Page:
A Tribute Fund is set up in order to honour a special individual who has passed away. The Fund is set up in a manner that enables friends and relatives of the individual after whom the Fund is named to contribute towards growing the Fund and becoming part of the cause that this Fund supports.

Latest Renosterveld News

Did you Know?


At the southern tip of Africa lies the Cape Floral Kingdom – The smallest, yet richest plant kingdom in the world, most renowned for its beautiful Fynbos with its Proteas. A component is known as Renosterveld, named after the Rhino (Renoster in Afrikaans) that used to roam the region.


Renosterveld is the richest bulb habitat on Earth, displaying a spectacular bloom over the spring season. Not only does this system comprise a wealth of plant species beyond one’s wildest imagination, it is also home to a diversity of mammals, reptiles, insects, amphibians and birds.


Our more showy Fynbos habitats have been afforded much protection while our lowland Renosterveld has been overlooked and largely neglected – despite it being renowned for its incredible spring flower displays and extraordinarily high levels of biodiversity and endemism.


Unlike Fynbos, which grows on poor sandy soils, Renosterveld is found on more fertile soils, and has been developed for agriculture to such an extent that less than 5% remains today. This unique habitat is in itself a biodiversity hotspot, but is teetering on the brink of extinction.



Together with our partners at BirdLife South Africa, the The Botanical Society of South Africa, SABMillerand WWF South Africa’s Better Barley Better Beer Project, the Overberg Crane Group and Sijnn Wines, we have produced a very impressive Renosterveld booklet for guiding managers and farmers on veld management and identification of some key species (from plants to insects to mammals, birds, reptiles and amphibians). These will be distributed amongst landowners and are available for retail to other individuals who might be interested, or download it here.

What we do

Working with Farmers to Save Renosterveld

The Overberg Renosterveld Conservation Trust is uniquely positioned to bring landowners, communities, wildlife agencies, and NGOs together to conserve the last remnants of Lowland Renosterveld in several strategic locations. We help farmers a.o. with the management of their valuable veld more appropriately.

  • Part of Cape Floral Kingdom

    The Cape Floral Kingdom is the smallest, yet richest Plant Kingdom on Earth. A system recognized as one of the World’s seven Biodiversity Hotspots.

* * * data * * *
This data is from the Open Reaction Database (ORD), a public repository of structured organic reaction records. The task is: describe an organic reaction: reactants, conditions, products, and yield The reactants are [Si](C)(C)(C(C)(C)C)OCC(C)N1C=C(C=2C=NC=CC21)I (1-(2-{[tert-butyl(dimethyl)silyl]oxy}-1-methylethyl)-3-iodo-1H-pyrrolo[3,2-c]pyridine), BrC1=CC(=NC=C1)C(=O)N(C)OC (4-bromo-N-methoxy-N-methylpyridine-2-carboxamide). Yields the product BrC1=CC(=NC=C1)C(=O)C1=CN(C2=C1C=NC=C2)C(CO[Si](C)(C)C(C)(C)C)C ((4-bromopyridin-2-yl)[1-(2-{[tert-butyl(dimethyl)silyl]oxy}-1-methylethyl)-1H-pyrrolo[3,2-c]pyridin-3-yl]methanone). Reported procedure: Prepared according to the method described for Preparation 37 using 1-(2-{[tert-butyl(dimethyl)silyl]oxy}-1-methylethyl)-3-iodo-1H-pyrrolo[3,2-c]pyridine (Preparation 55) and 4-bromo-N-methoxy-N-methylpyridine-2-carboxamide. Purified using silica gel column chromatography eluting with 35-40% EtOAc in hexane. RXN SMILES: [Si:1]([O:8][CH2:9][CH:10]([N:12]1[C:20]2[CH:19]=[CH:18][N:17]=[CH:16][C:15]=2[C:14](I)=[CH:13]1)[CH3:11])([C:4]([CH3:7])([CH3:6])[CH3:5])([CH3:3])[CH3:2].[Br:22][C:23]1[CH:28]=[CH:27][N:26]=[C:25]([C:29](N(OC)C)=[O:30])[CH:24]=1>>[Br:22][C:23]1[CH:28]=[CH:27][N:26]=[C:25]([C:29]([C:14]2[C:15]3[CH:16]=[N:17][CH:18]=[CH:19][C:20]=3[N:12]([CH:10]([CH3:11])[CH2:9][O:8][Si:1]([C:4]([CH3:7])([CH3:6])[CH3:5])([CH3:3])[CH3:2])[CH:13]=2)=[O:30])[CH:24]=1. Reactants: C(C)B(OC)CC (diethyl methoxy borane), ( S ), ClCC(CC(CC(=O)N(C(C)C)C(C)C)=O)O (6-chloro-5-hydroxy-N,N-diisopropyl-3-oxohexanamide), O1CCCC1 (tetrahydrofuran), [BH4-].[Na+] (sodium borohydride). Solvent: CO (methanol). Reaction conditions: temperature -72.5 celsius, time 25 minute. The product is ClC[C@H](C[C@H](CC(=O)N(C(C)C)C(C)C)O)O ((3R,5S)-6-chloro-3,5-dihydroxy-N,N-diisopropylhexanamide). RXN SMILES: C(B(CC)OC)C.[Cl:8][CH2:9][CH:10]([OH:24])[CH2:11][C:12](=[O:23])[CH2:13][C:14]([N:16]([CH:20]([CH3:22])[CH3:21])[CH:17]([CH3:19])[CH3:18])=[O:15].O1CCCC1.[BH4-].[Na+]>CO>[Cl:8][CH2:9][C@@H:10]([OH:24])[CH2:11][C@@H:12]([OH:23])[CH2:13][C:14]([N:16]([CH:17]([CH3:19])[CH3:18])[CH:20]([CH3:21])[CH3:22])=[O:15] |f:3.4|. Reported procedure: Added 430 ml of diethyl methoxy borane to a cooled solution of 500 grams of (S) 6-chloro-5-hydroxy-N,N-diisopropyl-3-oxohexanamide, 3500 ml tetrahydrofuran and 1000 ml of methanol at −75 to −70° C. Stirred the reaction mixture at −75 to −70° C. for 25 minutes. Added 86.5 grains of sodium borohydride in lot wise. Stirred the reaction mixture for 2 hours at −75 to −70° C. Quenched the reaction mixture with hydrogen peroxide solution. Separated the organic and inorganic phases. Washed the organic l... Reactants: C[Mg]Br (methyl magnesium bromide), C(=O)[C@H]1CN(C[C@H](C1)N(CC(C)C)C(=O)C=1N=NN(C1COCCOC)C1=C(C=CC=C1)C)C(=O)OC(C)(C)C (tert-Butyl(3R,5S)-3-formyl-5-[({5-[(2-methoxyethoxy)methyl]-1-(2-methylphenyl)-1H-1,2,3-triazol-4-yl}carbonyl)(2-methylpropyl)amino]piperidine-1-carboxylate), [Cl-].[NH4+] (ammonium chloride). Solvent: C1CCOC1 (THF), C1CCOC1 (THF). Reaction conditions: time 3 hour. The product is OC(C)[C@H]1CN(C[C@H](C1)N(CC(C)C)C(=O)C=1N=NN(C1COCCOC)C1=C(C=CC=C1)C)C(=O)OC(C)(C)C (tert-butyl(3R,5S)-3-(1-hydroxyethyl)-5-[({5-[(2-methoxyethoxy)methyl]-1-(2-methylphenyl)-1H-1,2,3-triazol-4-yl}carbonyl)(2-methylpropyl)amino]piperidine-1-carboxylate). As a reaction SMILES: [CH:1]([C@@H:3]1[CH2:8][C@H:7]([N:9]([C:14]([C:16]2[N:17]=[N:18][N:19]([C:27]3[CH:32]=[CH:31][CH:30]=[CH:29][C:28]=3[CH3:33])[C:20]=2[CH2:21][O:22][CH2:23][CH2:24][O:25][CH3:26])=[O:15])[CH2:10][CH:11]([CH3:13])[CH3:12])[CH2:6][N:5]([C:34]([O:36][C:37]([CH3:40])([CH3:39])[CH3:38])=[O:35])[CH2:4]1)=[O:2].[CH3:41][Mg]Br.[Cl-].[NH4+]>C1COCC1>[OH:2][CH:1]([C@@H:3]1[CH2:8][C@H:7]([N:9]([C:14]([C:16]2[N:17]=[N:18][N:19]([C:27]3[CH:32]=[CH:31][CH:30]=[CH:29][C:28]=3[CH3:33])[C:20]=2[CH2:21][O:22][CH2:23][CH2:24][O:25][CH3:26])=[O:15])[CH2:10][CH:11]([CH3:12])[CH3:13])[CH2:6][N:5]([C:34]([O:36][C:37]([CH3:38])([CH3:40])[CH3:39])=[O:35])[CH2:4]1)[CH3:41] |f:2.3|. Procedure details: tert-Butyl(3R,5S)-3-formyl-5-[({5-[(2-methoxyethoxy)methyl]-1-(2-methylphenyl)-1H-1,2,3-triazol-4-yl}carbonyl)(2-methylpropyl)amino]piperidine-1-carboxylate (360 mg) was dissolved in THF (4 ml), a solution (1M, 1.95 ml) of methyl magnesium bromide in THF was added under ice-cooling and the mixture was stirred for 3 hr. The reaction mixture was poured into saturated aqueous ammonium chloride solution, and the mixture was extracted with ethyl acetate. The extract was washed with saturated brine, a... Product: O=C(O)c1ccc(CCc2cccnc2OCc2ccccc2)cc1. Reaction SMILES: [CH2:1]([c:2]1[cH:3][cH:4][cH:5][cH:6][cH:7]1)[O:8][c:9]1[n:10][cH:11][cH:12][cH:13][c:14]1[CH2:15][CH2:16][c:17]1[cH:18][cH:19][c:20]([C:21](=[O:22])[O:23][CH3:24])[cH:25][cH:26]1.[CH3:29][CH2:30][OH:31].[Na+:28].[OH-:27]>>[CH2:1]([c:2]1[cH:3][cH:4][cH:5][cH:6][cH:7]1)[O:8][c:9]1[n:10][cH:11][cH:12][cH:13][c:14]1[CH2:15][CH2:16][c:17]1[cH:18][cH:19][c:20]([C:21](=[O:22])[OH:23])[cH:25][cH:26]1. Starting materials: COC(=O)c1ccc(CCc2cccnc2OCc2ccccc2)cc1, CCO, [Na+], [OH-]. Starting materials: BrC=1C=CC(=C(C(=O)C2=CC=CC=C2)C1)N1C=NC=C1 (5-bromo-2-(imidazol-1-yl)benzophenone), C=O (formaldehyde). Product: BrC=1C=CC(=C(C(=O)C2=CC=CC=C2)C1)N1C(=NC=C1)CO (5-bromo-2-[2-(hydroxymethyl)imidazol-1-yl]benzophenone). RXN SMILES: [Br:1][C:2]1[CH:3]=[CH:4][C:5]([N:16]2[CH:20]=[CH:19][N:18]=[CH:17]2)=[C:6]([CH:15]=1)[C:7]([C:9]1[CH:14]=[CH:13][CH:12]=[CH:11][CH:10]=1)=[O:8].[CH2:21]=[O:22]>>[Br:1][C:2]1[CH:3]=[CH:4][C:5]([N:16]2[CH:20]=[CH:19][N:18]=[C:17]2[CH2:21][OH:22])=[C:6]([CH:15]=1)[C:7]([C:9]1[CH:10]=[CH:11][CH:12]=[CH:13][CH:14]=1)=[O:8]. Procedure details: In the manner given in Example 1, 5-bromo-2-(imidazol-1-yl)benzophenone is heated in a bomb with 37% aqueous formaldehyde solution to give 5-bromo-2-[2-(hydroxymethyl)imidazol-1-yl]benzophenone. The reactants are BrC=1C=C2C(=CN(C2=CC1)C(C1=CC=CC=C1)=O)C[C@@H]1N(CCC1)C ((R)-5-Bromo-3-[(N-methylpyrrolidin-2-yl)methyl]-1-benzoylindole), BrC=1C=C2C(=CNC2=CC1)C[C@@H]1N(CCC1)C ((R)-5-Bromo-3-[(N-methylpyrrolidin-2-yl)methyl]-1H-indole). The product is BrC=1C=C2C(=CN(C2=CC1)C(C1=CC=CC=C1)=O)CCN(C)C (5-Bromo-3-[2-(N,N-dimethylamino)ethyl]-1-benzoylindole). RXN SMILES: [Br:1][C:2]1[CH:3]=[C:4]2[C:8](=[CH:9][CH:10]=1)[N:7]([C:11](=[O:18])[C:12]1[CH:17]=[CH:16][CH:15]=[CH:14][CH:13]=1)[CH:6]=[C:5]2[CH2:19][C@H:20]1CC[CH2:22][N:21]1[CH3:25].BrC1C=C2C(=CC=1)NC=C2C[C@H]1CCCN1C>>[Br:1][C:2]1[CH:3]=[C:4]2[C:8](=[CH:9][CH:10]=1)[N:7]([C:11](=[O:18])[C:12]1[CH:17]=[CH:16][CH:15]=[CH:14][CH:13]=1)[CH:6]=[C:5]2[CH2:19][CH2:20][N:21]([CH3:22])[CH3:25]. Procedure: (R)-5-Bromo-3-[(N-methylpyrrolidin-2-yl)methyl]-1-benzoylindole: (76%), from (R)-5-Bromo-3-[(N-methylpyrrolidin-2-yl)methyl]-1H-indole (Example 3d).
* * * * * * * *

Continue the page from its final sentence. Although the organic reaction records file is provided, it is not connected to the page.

• Richest Bulb Habitat in the World

    Lowland Renosterveld is a highly diverse vegetation type, most renowned for its spectacular Spring (August/September) flower displays.

  • Remaining Lowland Renosterveld

    Renosterveld once covered most of the Lowlands of the Overberg, but due to its fertile soils it is now highly transformed for agriculture.

  • Red Data Status

    All four Overberg Lowland Renosterveld vegetation types are Critically Endangered.

Renosterveld – The Story

Around 300 years ago, when European settlers started moving into the region, the Overberg lowlands were teaming with large game, like Black Rhino, Bontebok, Eland and the now extinct Bluebuck and Quagga. Unfortunately, these lowlands were most suitable for agriculture and over time 95% of these habitats have been converted to cash crops and wildlife replaced with livestock.

 What is left of Renosterveld habitat today is rather different from that before large-scale agricultural development. It was probably a far more grassy system with an even higher diversity of shrubs and bulbs. Sadly, the replacement of large game with small, selective feeders, such as cattle and sheep, combined with years of mismanagement, has severely degraded this ecosystem and is often dominated by ‘unwanted’ shrubs, such as Renosterbos.

 Renosterveld is now highly fragmented with the smallest remnants as little as one square meter. The Overberg contains some of the largest and most intact Renosterveld remnants, consisting of four different vegetation types, all Critically Endangered. Almost all Renosterveld remnants occur on privately-owned land, creating an additional challenge. All these factors, coupled with the large range of endemic and threatened plants and animal species inhabiting this bio-hotspot, makes this unique habitat one of the most threatened habitats on Earth and putting it in urgent need of conservation attention.